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On Gestation Crates and Your Conscience

The animal welfare community is all abuzz over Smithfield Foods’ decision to phase out gestation crates for pregnant pigs. We banned them here in Florida, and Arizona recently followed, but this is the first time a slaughter company has volunteered to make the change (gee, their recent bad press had nothing to do with it? And here’s my commentary on that bad press).

This is from the Humane Society of the United States:

"This is an earthquake in the pig industry," Wayne Pacelle,
president and CEO of The HSUS, said. "Gestation crates are one of the
most inhumane confinement systems used in modern agribusiness, and this
decision is a signal by the industry leader that these crates have no
place in the future of American agriculture. The HSUS calls on the
other major pork producers to follow Smithfield’s lead, and rid the
industry of this extraordinarily inhumane confinement system."

Smithfield Foods owns roughly 1.2 million sows.

Crates Cause Physical Problems, Psychosis

Gestation crates are 2-foot by 7-foot metal cages that house
breeding pigs. The sows have a gestation period of four months, and are
in the crates for nearly their entire pregnancy. After giving birth,
they are re-impregnated and placed back in the crates, enduring perhaps
eight or 10 successive pregnancies in the crates before the animals are
reproductively "spent." The crates are so restrictive that the animals
can’t even turn around for months on end. Pigs confined in gestation
crates suffer both leg and joint problems along with psychosis resulting from extreme boredom and frustration.

Confinement in gestation crates is so abusive that the entire
European Union is phasing out the practice, with a total ban taking
effect in 2013.

Here’s the Gray Matter: Yes, the banning of gestation crates will eliminate one form of suffering. In fact, I was instrumental in that in Florida. I signed petitions and voted, and honestly thought I was helping animals. But I’ve since realized that the net effect is actually the opposite. (Gary Francione’s post on the topic is a must-read.) After the grandstanding of Smithfield, consumers will feel better about eating pigs, and bypass the question about whether they are ours to bring into the world to fatten, shoot up with antibiotics and maybe hormones, slaughter and eat. When Smithfield says its going to stop doing that, I’ll consider it a victory.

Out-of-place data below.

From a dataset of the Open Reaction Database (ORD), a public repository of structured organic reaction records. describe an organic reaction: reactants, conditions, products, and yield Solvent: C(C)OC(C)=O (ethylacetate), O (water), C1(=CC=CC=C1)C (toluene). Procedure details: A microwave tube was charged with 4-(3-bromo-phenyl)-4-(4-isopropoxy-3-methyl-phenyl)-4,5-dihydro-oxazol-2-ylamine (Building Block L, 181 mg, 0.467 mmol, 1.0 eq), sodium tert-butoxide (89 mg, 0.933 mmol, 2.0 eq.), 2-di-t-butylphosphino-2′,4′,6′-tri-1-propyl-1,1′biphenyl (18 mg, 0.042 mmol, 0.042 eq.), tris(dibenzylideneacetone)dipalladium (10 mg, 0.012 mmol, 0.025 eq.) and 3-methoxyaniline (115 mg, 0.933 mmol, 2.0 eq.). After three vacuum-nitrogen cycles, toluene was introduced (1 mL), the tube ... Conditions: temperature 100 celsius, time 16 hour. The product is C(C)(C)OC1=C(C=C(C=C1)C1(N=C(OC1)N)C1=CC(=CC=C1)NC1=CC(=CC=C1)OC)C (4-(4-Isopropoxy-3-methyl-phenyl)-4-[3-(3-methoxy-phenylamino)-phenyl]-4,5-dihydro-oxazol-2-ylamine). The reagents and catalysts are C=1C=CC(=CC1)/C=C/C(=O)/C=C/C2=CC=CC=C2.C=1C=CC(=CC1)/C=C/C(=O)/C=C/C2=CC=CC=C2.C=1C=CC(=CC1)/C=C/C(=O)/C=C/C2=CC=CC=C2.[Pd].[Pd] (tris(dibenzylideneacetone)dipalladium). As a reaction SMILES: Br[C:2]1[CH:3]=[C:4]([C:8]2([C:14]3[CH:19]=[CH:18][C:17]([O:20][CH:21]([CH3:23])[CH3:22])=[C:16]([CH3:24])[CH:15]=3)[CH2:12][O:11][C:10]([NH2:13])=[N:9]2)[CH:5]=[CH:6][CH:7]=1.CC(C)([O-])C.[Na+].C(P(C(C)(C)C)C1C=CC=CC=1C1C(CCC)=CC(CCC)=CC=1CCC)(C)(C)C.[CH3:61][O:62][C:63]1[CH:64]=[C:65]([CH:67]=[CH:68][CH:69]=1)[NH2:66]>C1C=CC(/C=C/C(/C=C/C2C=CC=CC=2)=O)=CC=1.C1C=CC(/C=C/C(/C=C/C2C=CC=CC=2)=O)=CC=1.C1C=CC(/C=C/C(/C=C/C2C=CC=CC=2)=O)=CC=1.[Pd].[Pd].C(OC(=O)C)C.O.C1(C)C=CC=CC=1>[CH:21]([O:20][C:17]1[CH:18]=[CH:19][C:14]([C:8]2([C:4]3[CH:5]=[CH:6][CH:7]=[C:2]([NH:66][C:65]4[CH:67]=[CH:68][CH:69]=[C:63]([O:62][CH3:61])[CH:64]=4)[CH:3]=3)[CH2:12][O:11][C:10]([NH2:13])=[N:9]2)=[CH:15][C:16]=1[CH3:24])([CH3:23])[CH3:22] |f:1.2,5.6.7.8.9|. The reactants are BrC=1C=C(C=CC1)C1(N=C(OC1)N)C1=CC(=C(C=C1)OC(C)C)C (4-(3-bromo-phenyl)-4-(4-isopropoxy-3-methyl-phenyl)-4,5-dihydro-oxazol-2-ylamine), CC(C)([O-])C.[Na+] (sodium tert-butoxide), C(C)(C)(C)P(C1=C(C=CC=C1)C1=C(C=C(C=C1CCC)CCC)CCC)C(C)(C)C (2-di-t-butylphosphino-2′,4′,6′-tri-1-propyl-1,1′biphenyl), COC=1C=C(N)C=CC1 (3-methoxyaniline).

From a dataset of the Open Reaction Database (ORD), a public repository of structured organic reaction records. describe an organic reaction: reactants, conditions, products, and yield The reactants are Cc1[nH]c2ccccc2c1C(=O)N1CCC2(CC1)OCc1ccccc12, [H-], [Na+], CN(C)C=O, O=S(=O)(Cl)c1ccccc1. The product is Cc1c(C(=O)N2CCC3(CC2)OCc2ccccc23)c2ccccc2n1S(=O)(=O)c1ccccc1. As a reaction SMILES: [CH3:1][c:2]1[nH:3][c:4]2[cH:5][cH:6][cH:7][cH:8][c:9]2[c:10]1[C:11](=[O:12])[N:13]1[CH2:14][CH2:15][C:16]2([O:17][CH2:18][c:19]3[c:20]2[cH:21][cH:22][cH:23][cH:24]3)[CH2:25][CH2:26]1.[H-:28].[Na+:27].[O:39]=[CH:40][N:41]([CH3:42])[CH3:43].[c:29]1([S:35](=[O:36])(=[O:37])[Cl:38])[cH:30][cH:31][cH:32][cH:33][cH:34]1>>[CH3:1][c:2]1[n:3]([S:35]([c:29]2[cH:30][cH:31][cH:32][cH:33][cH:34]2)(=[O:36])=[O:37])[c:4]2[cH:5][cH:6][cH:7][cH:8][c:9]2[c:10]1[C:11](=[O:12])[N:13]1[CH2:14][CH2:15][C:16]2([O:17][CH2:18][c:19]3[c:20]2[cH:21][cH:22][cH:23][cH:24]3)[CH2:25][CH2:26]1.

This is no "earthquake" for the industry–it’s a fabulous public relations coup for Smithfield. They win, and the pigs will, as always, lose.

2 Comments Post a comment
  1. Vegan #

    It's hard to imagine how anyone could say that Smithfield ending its confinement of pigs in gestation crates could actually hurt animals. It's one thing not to work on those type of campaigns, but it's another to claim they're actually harming animals.

    See Vegan Outreach's great article on why vegans should be in favor of banning certain ag practices:


    January 29, 2007
  2. I think you are right about the public relations-nature of Smithfield's announcement, and it's even more immediate than the Rolling Stone article. (Anyone who read the Rolling Stone article can see the gestation crate move for what it is — PR. They're still killing 27 million pigs a year.)

    Turns out, the corporation is having major trouble with its workforce since they treat them so badly. The blog Facing South details the connection.

    The short version is workers tried to organize, the company (which clearly thrives on exploiting undocumented workers) then uses that against the workers in an effort to intimidate them. On Wednesday, January 24, Immigration and Customs Enforcement Officers(ICE) arrested 21 Smithfield workers from the Tar Heel plant. Then the very next day Smithfield makes the gestation crate announcement to deflect attention from the fact that they got caught exploiting undocumented workers.

    January 29, 2007

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